-SGT Matt Downing
Memorial Day 2004

Wednesday, June 10, 2009

Someone likes my keys

On Thursday I was at the gym in an aerobics class, and wen't to leave, but couldn't find my keys anywhere. Someone took them! I waited for a half hour for someone to bring them back, realizing they weren't their keys, but to no avail. So we had to walk home and pop out a screen window to get in the house. (Aleia thought that was a lot of fun). We went back the next evening and someone had returned them. So, I think that is some random incident, right? It happened to me once four years ago, but someone else had the same car I have, and it was an honest mistake. (This key ring only had house keys on it and the gym tags.) So then Monday, I'm at a different gym, different class, and GUESS what happens?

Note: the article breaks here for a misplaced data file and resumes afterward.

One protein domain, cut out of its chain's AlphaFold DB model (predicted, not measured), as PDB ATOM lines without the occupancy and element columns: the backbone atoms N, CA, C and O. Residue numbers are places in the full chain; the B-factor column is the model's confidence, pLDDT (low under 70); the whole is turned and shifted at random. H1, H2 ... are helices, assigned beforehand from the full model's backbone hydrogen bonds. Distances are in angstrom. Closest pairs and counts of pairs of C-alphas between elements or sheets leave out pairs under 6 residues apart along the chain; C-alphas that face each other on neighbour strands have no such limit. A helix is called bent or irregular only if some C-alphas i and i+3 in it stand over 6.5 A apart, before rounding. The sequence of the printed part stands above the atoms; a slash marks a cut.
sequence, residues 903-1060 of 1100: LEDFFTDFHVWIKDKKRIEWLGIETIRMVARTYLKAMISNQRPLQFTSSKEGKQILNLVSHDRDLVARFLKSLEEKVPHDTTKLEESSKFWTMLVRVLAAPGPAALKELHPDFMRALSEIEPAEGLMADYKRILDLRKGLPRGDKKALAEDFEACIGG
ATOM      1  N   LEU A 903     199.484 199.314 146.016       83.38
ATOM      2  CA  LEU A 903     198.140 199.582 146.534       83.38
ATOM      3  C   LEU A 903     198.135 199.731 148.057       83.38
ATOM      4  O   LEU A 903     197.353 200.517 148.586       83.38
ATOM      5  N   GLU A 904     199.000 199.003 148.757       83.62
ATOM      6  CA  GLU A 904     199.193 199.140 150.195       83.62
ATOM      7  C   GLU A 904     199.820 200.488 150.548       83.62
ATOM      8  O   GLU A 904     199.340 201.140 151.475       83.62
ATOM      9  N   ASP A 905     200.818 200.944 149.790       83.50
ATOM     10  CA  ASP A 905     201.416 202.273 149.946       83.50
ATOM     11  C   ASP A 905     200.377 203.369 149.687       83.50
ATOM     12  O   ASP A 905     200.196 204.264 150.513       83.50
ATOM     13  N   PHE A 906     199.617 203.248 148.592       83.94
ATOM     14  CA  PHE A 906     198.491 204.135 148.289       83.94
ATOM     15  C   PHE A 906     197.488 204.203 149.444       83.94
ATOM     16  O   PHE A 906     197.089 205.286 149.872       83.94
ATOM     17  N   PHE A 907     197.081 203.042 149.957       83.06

My keys are missing again!!! I couldn't believe it. I dumped out my diaper bag three times, scoured the gym, and stayed again for an extra half hour. (The keys were different looking this time too.) So then I had to use a gym phone to call Matt (my phone was in my car). And he came to rescue us. Lame. Really Lame. Quit taking my keys! Matt drove back and checked today, and sure enough, they were returned by someone. How can you not notice that you have the wrong keys? I dunno. I don't get it.